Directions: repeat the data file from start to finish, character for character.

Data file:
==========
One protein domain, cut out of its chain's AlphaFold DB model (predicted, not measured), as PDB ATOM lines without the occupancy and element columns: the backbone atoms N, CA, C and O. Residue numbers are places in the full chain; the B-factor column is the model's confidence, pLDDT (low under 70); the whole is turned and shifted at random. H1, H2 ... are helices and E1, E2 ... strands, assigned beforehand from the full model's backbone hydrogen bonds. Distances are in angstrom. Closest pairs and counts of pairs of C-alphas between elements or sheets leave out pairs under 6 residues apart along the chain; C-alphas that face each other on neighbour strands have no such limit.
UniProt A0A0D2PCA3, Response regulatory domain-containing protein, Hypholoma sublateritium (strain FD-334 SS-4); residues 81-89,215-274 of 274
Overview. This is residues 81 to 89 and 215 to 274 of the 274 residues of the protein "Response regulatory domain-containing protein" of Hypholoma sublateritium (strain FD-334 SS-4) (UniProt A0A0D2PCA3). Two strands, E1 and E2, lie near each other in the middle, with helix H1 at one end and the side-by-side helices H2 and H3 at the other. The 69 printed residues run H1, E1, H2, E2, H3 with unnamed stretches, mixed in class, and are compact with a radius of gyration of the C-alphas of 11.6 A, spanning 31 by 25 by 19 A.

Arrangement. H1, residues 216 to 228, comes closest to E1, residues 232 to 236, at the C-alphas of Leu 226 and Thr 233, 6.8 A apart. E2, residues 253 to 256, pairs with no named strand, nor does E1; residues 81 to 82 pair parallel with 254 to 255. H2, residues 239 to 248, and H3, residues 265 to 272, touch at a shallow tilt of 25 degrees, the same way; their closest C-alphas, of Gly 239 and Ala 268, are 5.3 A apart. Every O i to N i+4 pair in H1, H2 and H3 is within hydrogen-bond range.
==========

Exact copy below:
One protein domain, cut out of its chain's AlphaFold DB model (predicted, not measured), as PDB ATOM lines without the occupancy and element columns: the backbone atoms N, CA, C and O. Residue numbers are places in the full chain; the B-factor column is the model's confidence, pLDDT (low under 70); the whole is turned and shifted at random. H1, H2 ... are helices and E1, E2 ... strands, assigned beforehand from the full model's backbone hydrogen bonds. Distances are in angstrom. Closest pairs and counts of pairs of C-alphas between elements or sheets leave out pairs under 6 residues apart along the chain; C-alphas that face each other on neighbour strands have no such limit.
UniProt A0A0D2PCA3, Response regulatory domain-containing protein, Hypholoma sublateritium (strain FD-334 SS-4); residues 81-89,215-274 of 274
Overview. This is residues 81 to 89 and 215 to 274 of the 274 residues of the protein "Response regulatory domain-containing protein" of Hypholoma sublateritium (strain FD-334 SS-4) (UniProt A0A0D2PCA3). Two strands, E1 and E2, lie near each other in the middle, with helix H1 at one end and the side-by-side helices H2 and H3 at the other. The 69 printed residues run H1, E1, H2, E2, H3 with unnamed stretches, mixed in class, and are compact with a radius of gyration of the C-alphas of 11.6 A, spanning 31 by 25 by 19 A.

Arrangement. H1, residues 216 to 228, comes closest to E1, residues 232 to 236, at the C-alphas of Leu 226 and Thr 233, 6.8 A apart. E2, residues 253 to 256, pairs with no named strand, nor does E1; residues 81 to 82 pair parallel with 254 to 255. H2, residues 239 to 248, and H3, residues 265 to 272, touch at a shallow tilt of 25 degrees, the same way; their closest C-alphas, of Gly 239 and Ala 268, are 5.3 A apart. Every O i to N i+4 pair in H1, H2 and H3 is within hydrogen-bond range.